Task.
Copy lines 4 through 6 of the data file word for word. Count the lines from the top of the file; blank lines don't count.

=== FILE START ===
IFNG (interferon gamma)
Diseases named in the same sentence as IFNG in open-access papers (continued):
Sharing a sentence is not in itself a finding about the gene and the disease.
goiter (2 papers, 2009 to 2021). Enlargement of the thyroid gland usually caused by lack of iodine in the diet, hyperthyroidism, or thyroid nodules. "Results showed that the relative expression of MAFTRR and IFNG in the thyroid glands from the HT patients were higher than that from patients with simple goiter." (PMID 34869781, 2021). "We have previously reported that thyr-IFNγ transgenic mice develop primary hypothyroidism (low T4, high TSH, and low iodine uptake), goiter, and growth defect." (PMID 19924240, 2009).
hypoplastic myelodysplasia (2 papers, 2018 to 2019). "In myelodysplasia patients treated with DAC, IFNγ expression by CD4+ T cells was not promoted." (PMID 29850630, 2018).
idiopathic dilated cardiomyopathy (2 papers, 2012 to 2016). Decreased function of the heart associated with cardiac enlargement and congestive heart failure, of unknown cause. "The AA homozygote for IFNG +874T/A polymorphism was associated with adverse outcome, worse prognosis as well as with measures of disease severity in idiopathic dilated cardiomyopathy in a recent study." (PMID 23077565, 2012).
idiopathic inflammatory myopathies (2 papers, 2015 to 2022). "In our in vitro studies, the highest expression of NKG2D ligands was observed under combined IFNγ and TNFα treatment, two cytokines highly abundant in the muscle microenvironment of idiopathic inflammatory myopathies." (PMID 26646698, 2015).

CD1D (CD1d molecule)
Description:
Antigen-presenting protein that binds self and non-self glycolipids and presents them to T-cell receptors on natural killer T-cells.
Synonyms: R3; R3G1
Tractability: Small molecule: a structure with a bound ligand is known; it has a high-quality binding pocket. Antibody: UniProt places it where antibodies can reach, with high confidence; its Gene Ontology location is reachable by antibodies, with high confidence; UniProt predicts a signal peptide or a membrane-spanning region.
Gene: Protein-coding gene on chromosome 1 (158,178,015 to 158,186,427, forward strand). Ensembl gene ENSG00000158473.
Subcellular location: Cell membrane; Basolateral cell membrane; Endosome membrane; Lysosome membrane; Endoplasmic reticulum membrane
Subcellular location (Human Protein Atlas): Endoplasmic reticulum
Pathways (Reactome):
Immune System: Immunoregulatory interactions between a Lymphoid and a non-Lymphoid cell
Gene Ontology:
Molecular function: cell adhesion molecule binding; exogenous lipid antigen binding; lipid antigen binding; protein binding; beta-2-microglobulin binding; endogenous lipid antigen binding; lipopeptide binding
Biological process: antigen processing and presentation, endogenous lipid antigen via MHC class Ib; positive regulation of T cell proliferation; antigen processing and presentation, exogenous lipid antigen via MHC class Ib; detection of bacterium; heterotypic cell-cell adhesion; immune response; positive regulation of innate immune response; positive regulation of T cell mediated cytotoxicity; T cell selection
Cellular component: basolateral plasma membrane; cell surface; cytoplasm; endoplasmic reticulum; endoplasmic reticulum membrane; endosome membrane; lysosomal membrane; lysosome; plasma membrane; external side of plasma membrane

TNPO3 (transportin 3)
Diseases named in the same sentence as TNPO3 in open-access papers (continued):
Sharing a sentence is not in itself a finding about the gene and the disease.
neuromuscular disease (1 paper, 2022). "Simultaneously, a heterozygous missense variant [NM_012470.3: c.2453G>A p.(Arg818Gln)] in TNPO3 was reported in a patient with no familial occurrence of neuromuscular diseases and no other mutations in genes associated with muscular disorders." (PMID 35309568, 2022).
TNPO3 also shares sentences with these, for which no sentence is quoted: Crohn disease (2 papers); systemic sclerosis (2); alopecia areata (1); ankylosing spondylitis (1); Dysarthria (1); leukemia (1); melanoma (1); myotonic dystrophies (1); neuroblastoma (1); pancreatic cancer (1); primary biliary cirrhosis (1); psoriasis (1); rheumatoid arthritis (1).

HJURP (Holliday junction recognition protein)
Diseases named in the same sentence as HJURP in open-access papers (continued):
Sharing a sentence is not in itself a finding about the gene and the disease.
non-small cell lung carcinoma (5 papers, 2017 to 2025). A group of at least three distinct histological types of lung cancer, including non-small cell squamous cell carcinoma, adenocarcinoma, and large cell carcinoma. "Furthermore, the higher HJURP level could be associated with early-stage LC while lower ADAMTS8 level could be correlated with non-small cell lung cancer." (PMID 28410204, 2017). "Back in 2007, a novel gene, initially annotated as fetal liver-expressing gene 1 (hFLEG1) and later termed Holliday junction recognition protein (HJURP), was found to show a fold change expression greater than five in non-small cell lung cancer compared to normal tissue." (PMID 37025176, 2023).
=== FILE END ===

goiter (2 papers, 2009 to 2021). Enlargement of the thyroid gland usually caused by lack of iodine in the diet, hyperthyroidism, or thyroid nodules. "Results showed that the relative expression of MAFTRR and IFNG in the thyroid glands from the HT patients were higher than that from patients with simple goiter." (PMID 34869781, 2021). "We have previously reported that thyr-IFNγ transgenic mice develop primary hypothyroidism (low T4, high TSH, and low iodine uptake), goiter, and growth defect." (PMID 19924240, 2009).
hypoplastic myelodysplasia (2 papers, 2018 to 2019). "In myelodysplasia patients treated with DAC, IFNγ expression by CD4+ T cells was not promoted." (PMID 29850630, 2018).
idiopathic dilated cardiomyopathy (2 papers, 2012 to 2016). Decreased function of the heart associated with cardiac enlargement and congestive heart failure, of unknown cause. "The AA homozygote for IFNG +874T/A polymorphism was associated with adverse outcome, worse prognosis as well as with measures of disease severity in idiopathic dilated cardiomyopathy in a recent study." (PMID 23077565, 2012).